It's July, and we all know what that means! Summer! Sunshine! Freedom! Trying to find some way to keep your kids entertained now that they're out of school! What better way to combine all that than going out and witnessing a bunch of maniacs enjoying the freedom of driving balls out on gravel roads? (See what I did there?) That's right, it's time to see what July has in store for us in the world of U.S. and Canadian rally.
Black Bear Rally - Gilmour, ON - July 12-13
It may be called Black Bear, and it may be based in Gilmour instead of Bancroft, but those in the know can tell you what this really is: a chance to run the roads of Rally of the Tall Pines in the summer. I did Tall Pines for the first time November and I can tell you there are basically two types of roads, the bonkers roller coaster roads that can make rally drivers carsick to the west, and the endless, narrow, twisting, rough, water-crossing, more-technical-than-building-a-space-shuttle roads to the east. Black Bear uses these east roads, creating a situation where the road condition (no ice!) makes you want to go as fast as possible, but the second you fuck up you'll either find a tree in your lap or your wheel ripped off thanks to the Canadian Shield (unforgiving bedrock). Ludicrous speed and unforgiving precision, that's my kind of rally.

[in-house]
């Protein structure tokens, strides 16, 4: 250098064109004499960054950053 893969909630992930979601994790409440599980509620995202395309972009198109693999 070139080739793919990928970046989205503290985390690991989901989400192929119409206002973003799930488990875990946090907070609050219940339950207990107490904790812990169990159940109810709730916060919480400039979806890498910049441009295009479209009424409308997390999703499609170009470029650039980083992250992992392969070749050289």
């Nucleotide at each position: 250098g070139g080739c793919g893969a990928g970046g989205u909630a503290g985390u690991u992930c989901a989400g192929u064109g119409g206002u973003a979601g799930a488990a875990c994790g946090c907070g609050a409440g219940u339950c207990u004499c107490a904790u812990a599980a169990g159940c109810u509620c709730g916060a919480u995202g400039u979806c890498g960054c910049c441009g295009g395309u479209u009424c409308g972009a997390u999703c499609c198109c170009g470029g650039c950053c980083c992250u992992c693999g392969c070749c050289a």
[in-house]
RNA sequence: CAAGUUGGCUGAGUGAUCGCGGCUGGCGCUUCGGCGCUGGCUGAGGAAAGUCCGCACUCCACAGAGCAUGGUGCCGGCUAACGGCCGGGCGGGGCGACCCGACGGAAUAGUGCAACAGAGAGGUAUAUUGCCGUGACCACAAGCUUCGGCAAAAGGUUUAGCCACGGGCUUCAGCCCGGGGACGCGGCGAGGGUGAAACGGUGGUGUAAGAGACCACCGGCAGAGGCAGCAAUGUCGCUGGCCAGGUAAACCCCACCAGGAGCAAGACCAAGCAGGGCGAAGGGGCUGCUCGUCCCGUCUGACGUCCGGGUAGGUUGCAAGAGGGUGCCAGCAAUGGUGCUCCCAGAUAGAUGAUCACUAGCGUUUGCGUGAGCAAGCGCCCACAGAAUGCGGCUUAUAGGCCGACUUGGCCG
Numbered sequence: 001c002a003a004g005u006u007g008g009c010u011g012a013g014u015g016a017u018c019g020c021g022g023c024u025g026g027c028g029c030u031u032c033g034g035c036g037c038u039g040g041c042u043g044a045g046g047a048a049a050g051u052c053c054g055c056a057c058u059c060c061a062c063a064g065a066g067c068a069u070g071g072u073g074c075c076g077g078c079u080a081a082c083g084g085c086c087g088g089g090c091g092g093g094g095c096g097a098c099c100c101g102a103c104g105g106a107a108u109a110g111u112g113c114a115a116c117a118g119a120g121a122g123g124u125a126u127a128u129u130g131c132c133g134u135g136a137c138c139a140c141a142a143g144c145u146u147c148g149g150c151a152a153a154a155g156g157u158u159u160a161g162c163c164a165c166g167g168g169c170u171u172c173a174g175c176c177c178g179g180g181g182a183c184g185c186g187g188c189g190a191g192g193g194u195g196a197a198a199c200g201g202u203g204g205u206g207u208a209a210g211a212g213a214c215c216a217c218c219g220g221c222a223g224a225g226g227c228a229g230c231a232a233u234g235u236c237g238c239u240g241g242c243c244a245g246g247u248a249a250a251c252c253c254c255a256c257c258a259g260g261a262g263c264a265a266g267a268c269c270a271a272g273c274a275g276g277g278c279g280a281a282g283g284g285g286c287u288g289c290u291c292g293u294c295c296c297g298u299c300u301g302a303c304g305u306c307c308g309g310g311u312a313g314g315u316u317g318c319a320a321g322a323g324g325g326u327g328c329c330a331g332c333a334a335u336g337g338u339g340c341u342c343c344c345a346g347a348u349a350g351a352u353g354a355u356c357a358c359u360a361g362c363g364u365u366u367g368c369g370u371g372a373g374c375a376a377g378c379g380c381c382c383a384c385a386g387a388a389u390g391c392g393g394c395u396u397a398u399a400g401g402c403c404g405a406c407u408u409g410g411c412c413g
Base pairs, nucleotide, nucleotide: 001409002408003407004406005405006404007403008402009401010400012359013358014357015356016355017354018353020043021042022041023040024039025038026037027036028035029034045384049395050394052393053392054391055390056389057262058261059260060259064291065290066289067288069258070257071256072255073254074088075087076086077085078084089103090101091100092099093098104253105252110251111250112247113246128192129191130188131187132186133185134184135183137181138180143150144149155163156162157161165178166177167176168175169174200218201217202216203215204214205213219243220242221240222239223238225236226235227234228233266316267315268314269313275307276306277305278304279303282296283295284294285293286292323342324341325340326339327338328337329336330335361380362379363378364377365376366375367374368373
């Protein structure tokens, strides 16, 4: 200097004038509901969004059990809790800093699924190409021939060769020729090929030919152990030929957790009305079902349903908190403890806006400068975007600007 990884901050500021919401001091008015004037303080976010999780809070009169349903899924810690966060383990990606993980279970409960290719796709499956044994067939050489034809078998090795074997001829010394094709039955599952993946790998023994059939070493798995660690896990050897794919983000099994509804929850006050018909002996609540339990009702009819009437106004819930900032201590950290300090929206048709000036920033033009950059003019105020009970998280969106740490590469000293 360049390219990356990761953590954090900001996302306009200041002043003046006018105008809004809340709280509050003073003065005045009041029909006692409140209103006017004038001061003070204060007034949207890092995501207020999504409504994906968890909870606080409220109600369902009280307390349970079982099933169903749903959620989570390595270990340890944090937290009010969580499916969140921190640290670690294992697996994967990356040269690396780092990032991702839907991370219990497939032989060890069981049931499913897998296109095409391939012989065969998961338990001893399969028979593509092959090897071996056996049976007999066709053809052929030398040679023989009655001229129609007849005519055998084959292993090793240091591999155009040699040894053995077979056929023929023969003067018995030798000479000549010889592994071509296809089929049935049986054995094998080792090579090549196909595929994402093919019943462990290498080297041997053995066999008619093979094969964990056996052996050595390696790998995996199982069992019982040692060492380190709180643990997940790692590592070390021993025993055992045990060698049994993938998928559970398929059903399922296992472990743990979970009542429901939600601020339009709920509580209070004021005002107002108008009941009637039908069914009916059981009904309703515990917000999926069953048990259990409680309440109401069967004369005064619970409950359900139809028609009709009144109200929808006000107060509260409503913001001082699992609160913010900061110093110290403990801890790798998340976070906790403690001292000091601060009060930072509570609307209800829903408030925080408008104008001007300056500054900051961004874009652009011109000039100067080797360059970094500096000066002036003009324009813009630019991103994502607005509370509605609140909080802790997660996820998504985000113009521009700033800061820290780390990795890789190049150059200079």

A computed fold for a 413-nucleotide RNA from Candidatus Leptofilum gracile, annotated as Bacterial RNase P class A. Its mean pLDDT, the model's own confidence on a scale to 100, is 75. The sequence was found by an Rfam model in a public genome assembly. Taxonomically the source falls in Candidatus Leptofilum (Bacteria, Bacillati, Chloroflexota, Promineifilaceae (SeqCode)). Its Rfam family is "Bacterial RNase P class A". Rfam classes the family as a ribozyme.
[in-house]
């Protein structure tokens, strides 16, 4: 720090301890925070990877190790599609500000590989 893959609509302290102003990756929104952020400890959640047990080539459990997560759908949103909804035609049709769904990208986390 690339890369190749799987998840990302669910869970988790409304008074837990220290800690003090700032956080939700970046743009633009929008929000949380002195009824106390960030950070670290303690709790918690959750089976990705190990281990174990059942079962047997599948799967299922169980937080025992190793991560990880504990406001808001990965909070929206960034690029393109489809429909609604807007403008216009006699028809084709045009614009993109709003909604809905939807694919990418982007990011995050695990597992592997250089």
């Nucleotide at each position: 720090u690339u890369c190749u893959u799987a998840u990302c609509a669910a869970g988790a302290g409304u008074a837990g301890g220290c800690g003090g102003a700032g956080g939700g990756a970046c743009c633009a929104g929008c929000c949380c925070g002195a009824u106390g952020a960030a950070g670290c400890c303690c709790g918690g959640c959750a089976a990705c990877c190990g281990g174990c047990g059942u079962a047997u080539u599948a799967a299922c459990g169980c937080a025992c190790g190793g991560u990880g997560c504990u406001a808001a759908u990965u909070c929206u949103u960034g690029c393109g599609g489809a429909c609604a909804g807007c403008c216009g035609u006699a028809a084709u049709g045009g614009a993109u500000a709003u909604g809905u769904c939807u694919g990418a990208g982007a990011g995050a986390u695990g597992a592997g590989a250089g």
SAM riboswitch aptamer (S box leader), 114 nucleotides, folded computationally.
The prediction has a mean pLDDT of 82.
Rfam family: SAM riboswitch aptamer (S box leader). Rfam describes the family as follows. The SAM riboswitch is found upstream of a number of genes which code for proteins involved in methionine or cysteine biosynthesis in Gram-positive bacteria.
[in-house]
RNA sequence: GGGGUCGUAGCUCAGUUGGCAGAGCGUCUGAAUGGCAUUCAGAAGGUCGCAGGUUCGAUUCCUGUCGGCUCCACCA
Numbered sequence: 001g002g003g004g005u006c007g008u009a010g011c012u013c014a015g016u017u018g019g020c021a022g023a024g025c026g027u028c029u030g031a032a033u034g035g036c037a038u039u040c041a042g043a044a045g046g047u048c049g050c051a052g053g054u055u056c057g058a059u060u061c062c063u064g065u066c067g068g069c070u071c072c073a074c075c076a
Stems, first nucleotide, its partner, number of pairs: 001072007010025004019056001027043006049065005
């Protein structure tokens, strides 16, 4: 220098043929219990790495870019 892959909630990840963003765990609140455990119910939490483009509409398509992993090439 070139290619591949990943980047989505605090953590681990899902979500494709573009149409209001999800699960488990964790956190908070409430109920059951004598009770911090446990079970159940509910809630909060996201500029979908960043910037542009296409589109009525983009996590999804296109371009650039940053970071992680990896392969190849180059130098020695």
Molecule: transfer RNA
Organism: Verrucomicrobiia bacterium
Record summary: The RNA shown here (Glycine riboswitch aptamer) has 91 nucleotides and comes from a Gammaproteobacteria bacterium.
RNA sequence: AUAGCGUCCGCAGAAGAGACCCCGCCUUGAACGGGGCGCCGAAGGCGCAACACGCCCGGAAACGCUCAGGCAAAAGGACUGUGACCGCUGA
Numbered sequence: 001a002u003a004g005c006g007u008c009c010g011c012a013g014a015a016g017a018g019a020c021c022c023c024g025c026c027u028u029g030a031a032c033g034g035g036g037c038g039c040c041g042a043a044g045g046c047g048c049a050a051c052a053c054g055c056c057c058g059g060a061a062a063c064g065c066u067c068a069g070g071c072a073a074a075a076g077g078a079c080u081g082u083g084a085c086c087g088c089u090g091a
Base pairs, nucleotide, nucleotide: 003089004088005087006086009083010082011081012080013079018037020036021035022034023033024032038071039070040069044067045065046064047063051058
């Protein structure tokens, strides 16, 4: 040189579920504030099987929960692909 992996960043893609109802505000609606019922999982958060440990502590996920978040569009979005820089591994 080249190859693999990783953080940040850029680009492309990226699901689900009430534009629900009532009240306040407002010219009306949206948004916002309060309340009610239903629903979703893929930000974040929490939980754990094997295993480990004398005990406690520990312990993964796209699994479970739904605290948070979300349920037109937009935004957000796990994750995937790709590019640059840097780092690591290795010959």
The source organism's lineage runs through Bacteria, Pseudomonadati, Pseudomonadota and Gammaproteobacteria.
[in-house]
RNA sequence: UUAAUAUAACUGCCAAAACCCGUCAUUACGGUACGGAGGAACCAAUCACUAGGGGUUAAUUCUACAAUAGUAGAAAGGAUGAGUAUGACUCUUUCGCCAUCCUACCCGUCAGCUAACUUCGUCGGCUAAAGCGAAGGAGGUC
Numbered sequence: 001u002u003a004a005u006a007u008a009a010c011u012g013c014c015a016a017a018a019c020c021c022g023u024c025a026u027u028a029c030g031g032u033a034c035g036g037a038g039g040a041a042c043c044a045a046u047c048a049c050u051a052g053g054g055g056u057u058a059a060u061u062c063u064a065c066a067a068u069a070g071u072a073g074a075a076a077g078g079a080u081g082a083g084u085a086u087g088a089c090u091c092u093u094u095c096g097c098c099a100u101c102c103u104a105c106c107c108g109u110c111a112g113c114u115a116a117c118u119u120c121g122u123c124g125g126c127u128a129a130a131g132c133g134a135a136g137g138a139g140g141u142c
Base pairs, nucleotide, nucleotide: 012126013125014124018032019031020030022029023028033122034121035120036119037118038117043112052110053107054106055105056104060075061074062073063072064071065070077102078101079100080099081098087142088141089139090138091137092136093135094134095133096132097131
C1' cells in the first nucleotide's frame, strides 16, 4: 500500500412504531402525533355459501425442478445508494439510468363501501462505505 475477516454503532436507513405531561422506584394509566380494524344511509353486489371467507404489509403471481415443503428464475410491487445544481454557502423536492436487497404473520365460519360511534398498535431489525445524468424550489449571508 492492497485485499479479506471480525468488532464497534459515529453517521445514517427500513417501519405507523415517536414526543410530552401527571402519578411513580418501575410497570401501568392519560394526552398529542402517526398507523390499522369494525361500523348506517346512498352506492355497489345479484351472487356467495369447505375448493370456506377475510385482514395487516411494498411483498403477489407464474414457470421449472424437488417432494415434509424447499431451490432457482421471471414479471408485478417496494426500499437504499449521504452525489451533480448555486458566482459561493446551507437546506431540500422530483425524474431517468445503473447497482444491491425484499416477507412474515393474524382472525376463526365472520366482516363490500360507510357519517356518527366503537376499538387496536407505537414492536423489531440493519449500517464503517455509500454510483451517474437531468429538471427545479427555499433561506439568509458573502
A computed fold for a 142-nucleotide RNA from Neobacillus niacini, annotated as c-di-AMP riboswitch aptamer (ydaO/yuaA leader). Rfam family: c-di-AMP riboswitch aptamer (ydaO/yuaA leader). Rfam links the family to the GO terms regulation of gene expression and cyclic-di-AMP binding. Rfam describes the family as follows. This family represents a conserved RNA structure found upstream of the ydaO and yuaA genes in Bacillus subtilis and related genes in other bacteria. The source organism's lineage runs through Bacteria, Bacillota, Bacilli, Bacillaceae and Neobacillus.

New England Forest Rally - Newry, ME - July 18-19
As my "home" rally NEFR will always hold a special place in my heart. That said it's not an event for wimps. The rally kicks off with the Concord Pond stage, widely considered one of the best rally stages in the country. From there it's two full days of competition on fast, tough logging roads. It's not unusual for top competitors to see speeds as high as 110 mph, but at the same time caution and awareness are key as wide roads can suddenly become narrow and it's not unusual to go over a crest and discover a basketball size rock half buried in the middle of the road. These "big baby head" rocks are one of the leading causes of retirement from the rally, and a prime example of why it's important to pay attention on recce.
From a spectator standpoint this is an event that needs extra research and planning. Because most of the stages are held on private logging roads in privately owned forests stage access is limited compared to events like STPR. In some cases the only real way to get to the stage is via shuttle bus. If you're thinking about attending be sure to take a careful look at the spectator guide, stage schedule, and website before you go.
Mendocino Rally - Clearlake, CA - July 25-26
Do you live in northern California? Are you frustrated that there aren't any rally events around you? Then I have great news! Up in the hills around Clearlake, CA, less than two hours from Sacramento, is a great event known as the Mendocino Rally. With mostly smooth, twisty roads covered in loose gravel this is a fast and sideways event. I've never been, but everyone I've talked to has touted it as a great rally. So you, Mr Californian! Go check it out!
This month in rally is a monthly series where we highlight upcoming rally events in the U.S. and Canada. For more information on an event, including spectator points and event contact info, click the link in the event title.